Keep on walking becomes keep on wheeling ...
This review is especially helpful for those who have or use the following: Long Cane, Symbol Cane, Wheelchair, Powerchair
A pretty amazing visit for somewhere trying to tell the history of a business that survived the great flood of 1852 in Kilmarnock. It's odd the little gems of information you can pick up when visiting the Johnnie Walker Experience ...
Transport & Parking
I arrived at the Johnnie Walker Experience by car and parked in the nearby Blue Badge bays in Charlotte Square. There's also a host of pay and display bays around the Square too. Wheeling down from the Square was only a couple of minutes so it was very handy.
After we'd found the entrance door, not to be confused with the shop entrance, we were greeted at the door and ventured into a massive entrance hallway. The guides were on hand to greet people and organise the start of their visit experience. Being me, my first concerns were whether or not they had an accessible loo. You know how it is, you arrive somewhere and get out of the car, roll down the street a bit and then start thinking about where the nearest disabled loo is! Johnnie Walker blew my socks off in that there in the corner of this massive white walled extravaganza was a door with a stylised Changing Places Toilet sign. I was off ... Needs attended to, and I must say in some degree of style too, I rejoined my pal and we were introduced to the flavour profiling. An iPad based series of questions that determined your preferences such as fruit, spicy, and several others. I was spicy but then I've always liked hot peppers, chilli, and the occasional super spicy curry so no surprises there... Profiling complete we were given a wrist band indicating our preference. A quick trip in a super colourful lift and our host began the tour. Some small but important housekeeping things and then the introduction to an amazing performance from a solitary actress, although sometimes performances have an actor, who weaved the amazing story of Johnnie Walker, the hillside origins, the grocery store, the square bottles, the angled labels and the international trade. We were captivated and sitting slightly to the side I had a fabulous view of the performance and the many special effects. On from here we entered the grocery store. A bright, well lit and curious place with a long bench like table with dishes of extra ordinary things used later to flavour our drinks. Our host explained the flavours and people got to have their first cocktail; a non-alcoholic option was also on offer. High tech drinks dispensers and a subtle helping hand when we weren't sure of things. Next stop along a dark corridor and on up into a room that described the whisky making process and the four distilleries that feed into Johnnie Walker. I must make mention of the amazing secret platform lift that emerged from the floor to convey me up into this space. It was worth the ticket just to see this fabulous contraption! The explanation of the whisky distilling and the wonderful glass jars with curious contents; all set amidst changing graphics on the walls and coloured lighting effects was mesmerising. Liked the thought that had gone into the space; complete with lowered shelf for me to place my drink. Flavour was the next subject to explore as we entered a whisky lined room with a magic table in the centre. The table surface changed to show different information, colours, and amazing moving designs. A handy recess in the table meant that I could wheel up close. A backdrop of upbeat and exciting music felt like a toe tapping experience. All held together by our host's storytelling. Not to mention the mysterious emergence of a "Striding Man" cane and the Striding Man impressions from our host. This room on its own was a big hit with me! It touched the deepest roots of sensory experience with sound, light, and motion. Next up came a quick quiz and then the gradual opening of a door to invite us into a bar. Here the journey become even more immersive as we got to explore a couple of cocktails, learnt more of how versatile whisky can be and of course what you can do with it. No old style mythology here as you rapidly discovered. The bar was a great height for me and no peering up at things to try and work out what's happening. Friendly atmosphere and very relaxed. We then ventured back down to explore the Aladdin's cave of a shop. A whisky connoisseur's paradise with all the brand home products on display. We topped off our visit with a touch of engraving on our very own bottles of Johnnie Walker Black Label, Princes Street Edition ...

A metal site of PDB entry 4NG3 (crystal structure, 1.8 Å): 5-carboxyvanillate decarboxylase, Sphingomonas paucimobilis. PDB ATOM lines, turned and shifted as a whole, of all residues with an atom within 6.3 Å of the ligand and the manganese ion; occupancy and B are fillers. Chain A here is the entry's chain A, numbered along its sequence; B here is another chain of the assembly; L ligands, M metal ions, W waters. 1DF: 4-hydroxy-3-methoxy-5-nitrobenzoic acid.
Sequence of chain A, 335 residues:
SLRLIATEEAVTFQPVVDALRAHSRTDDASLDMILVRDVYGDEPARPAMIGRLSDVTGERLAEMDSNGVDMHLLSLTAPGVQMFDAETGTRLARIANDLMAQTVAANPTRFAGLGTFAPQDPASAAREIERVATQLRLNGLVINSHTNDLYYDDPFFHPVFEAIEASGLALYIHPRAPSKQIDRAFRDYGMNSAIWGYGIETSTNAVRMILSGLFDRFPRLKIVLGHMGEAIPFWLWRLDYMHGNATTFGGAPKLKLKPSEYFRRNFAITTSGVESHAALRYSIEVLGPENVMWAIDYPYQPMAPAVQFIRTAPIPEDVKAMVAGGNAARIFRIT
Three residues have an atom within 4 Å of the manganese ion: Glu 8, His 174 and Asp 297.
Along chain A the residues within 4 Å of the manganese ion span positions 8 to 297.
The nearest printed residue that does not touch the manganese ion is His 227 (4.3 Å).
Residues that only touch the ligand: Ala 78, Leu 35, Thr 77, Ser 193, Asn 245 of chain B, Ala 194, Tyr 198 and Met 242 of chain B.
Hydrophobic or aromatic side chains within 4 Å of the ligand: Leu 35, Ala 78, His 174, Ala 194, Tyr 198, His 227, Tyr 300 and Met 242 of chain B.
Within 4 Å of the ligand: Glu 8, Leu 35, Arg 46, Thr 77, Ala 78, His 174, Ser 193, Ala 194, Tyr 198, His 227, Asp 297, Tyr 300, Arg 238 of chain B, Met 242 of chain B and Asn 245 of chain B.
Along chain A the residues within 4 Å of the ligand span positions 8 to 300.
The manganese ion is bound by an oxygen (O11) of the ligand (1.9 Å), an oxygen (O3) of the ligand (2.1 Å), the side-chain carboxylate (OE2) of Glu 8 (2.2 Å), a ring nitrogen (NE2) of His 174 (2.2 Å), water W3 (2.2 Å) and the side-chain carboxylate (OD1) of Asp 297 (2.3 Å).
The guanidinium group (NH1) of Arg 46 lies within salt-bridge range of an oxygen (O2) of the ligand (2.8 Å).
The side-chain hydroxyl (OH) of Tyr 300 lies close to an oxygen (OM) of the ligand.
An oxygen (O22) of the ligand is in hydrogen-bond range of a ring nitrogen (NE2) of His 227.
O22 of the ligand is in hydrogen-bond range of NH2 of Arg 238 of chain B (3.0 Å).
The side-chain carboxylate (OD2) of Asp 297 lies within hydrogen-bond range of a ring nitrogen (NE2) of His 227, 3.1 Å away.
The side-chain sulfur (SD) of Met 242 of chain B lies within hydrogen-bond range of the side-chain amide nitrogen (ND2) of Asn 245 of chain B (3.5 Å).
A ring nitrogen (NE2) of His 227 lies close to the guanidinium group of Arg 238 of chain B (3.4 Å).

Wow, simply wow! The most fabulous Changing Places Toilet I've seen in a while ... the "Experience" also has disabled toilets located on each floor too.
Our hosts were attentive, considerate and their story telling captivating. During our tour there were small things, wheelchair users will recognise, that make life a bit more of a challenge. As we moved around on the tour these obstacles such as the seats were moved, and our drinks carried. No trying to figure out lifts or platform lifts as we were accompanied when using these and it was seamless. It was amazing to be asked, part way into the tour, by our host if we were OK and happy ... this just doesn't normally happen ...
Anything else you wish to tell us?
One of the best visitor experiences I have had in a long history of exploring many places and spaces across the UK and beyond.